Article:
Fittingly, almost three-quarters of respondents would like the community to focus on improving traffic safety over the coming two years. About three in five respondents felt improving traffic congestion and decreasing traffic speed and volume should have focus as well. The oldest residents in the community placed more importance on improving these traffic issues than younger ones. A similar pattern of assigning higher importance to improving traffic issues was seen among residents in ZIP codes 80207/80217 compared to those in 80220.
Preserving the architectural character and style of Park Hill also was seen as essential or very important by three-quarters of respondents. Residents aged 35 years or older and those who were not white place a higher priority on this focus area.
Looking toward the future of the community, about 9 in 10 respondents supported a future that increased parks and green spaces and preserved the architectural character and style of the community.
More than 8 in 10 respondents preferred keeping Park Hill a mostly residential community. About four in five respondents supported bringing in business to the community yet fewer respondents (about three in five) supported increasing mixed-use development.
While only 1 in 10 respondents felt they had excellent or good access to affordable quality housing, only 2 in 10 supported allowing the development of additional luxury apartments and condos. In fact, at least three-quarters of respondents felt there were too few housing options for moderate and lower income workers in the community. Instead, 6 in 10 respondents supported development of additional apartments and condos that could be more affordable to lower- and moderate-income households.
In regards to terminating or modifying the easement and changing the zoning for the Park Hill Golf Course land, three-quarters of respondents prefer the land remain entirely some kind of green space/park or golf course.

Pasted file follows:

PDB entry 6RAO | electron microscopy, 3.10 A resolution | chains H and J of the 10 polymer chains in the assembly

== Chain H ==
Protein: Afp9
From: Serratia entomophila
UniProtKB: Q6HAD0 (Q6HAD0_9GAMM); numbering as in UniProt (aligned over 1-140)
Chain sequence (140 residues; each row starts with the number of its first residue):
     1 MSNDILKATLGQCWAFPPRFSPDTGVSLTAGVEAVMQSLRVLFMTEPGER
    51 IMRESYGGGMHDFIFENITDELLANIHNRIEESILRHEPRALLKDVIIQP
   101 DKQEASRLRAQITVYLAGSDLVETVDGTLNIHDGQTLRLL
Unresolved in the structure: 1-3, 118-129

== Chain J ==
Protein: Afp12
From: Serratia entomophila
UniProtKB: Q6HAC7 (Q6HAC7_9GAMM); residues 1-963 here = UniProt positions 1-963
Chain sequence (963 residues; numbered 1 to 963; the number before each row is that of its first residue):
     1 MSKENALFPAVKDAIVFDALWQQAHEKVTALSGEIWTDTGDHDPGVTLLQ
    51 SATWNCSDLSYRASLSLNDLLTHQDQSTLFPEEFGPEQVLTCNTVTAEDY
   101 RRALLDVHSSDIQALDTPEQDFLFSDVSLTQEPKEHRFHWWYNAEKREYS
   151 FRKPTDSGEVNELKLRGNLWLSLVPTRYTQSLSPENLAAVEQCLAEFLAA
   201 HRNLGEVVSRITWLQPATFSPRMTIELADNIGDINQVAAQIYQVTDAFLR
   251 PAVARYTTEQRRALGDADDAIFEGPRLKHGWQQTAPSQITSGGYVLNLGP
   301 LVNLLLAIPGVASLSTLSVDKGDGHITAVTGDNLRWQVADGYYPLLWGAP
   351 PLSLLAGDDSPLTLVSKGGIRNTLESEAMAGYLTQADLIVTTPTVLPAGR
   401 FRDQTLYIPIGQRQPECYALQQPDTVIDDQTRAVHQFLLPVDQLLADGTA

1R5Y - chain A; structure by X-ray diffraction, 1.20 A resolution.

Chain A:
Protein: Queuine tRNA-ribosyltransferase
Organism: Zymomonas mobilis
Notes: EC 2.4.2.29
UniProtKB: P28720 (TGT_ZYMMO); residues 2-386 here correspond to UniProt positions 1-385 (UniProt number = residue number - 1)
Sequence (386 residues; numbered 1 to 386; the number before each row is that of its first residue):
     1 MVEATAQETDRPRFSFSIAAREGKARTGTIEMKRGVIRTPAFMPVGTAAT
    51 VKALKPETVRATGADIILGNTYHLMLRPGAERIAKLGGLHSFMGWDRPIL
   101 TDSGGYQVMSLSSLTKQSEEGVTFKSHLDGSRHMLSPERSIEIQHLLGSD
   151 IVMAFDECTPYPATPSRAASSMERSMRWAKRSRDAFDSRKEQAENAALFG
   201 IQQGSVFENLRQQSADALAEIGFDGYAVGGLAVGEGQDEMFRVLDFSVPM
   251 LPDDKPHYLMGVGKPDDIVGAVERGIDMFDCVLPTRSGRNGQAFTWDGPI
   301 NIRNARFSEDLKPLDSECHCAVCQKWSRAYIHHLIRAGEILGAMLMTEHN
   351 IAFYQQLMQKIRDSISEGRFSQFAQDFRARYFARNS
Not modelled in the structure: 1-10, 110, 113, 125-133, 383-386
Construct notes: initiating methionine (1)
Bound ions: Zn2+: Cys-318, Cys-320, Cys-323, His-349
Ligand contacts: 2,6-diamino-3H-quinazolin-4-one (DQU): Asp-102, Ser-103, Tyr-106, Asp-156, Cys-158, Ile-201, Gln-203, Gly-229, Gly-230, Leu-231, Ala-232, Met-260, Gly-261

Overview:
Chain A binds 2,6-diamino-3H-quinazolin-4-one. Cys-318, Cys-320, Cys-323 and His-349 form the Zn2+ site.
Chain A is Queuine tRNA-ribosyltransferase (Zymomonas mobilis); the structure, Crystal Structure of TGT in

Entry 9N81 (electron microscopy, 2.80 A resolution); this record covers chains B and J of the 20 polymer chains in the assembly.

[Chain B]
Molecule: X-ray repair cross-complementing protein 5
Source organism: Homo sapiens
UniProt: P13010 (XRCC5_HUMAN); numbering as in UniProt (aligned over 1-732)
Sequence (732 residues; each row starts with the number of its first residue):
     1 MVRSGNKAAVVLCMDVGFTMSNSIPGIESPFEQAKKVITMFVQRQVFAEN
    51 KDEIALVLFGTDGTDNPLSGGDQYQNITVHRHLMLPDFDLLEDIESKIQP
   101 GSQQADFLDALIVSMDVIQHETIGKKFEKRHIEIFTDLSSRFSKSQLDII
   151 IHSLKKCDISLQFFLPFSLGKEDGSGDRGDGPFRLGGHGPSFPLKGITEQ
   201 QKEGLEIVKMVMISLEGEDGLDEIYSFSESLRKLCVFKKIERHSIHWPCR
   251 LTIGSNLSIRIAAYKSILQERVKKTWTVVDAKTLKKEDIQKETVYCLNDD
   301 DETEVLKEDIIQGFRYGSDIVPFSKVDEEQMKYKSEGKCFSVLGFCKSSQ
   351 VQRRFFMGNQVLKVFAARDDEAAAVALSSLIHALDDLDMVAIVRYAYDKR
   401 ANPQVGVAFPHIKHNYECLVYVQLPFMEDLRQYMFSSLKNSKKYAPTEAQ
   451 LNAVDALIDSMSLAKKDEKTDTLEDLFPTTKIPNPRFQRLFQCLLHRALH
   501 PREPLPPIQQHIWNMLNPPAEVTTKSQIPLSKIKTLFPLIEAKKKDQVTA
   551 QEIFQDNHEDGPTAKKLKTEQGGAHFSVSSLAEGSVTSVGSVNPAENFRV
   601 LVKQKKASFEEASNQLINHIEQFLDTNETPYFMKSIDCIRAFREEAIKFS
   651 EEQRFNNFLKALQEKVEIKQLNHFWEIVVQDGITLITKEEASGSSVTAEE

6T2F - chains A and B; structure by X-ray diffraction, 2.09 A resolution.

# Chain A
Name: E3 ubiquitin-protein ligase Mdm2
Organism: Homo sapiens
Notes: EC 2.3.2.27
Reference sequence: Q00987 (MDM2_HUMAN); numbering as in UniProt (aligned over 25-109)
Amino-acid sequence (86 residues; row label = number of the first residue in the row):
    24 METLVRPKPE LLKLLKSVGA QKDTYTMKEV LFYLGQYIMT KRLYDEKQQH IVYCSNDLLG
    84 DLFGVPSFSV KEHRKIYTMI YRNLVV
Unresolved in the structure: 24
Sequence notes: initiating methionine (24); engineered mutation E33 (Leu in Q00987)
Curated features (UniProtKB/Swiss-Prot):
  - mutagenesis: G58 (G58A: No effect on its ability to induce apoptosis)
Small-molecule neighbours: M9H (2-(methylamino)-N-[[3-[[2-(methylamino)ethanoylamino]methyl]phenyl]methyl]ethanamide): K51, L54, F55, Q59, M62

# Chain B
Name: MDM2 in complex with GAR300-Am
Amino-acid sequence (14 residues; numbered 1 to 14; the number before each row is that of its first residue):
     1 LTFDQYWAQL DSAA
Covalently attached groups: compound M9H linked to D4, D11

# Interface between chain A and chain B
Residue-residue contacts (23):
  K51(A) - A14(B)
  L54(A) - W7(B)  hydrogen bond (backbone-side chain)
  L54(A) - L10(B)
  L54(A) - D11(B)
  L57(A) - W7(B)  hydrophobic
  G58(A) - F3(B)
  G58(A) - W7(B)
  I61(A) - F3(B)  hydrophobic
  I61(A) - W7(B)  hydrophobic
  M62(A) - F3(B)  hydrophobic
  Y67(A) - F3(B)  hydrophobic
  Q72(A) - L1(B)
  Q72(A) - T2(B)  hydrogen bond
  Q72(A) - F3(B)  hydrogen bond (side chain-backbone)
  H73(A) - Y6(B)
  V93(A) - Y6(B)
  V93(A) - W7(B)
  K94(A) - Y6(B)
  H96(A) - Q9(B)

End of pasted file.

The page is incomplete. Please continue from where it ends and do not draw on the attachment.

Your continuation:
About one-quarter were open to the land being used as a park with amenities such as playgrounds, picnic shelters, trails, recreation equipment or courts. Slightly more (about 3 in 10) were receptive to the land being used as open green space with trails for walking or biking, or mix of uses such as a park or open space along with some kind of development that would include housing and retail.
Only 1 percent of respondents would like to see the land developed solely with housing and retail. Almost half of respondents would like to leave the land as 100 percent open green space with 0 percent development. About one-quarter of respondents felt 75 percent open space and 25 percent development would be acceptable and a further 25 percent felt an even split of open space versus development was acceptable.
Few differences of opinion in regards to changes to the Park Hill Golf Course land were found by respondent subgroups, though renters and the youngest respondents (18-34 years old) were more likely to favor some kind of development with housing and retail than owners and the oldest respondents (55-plus). Residents in ZIP codes 80207/80216 were also more likely to favor development with housing and retail than residents in 80220.
It is important to note that, generally, those who voice “strong” support for or opposition to an initiative have a tendency to maintain their stance regardless of other factors or information. However, opinions of those who “somewhat” support or oppose an action could be swayed by additional information. Decision-makers will want to take into consideration both the “extreme” and “persuadable” groups of respondents when deliberating possible courses of action.
Editor’s note: The complete 55-page survey results includes responses and comparisons by age, race, ethnicity and housing type, and methodology and can be reviewed at greaterparkhill.org. Check back next month for additional details, including how GPHC leadership plans to incorporate the findings of the survey into strategic priorities for the coming year. Share your thoughts on the findings via a letter to the editor. All letters should include first and last name and contact number for verification and should be emailed by Dec. 15 to firstname.lastname@example.org.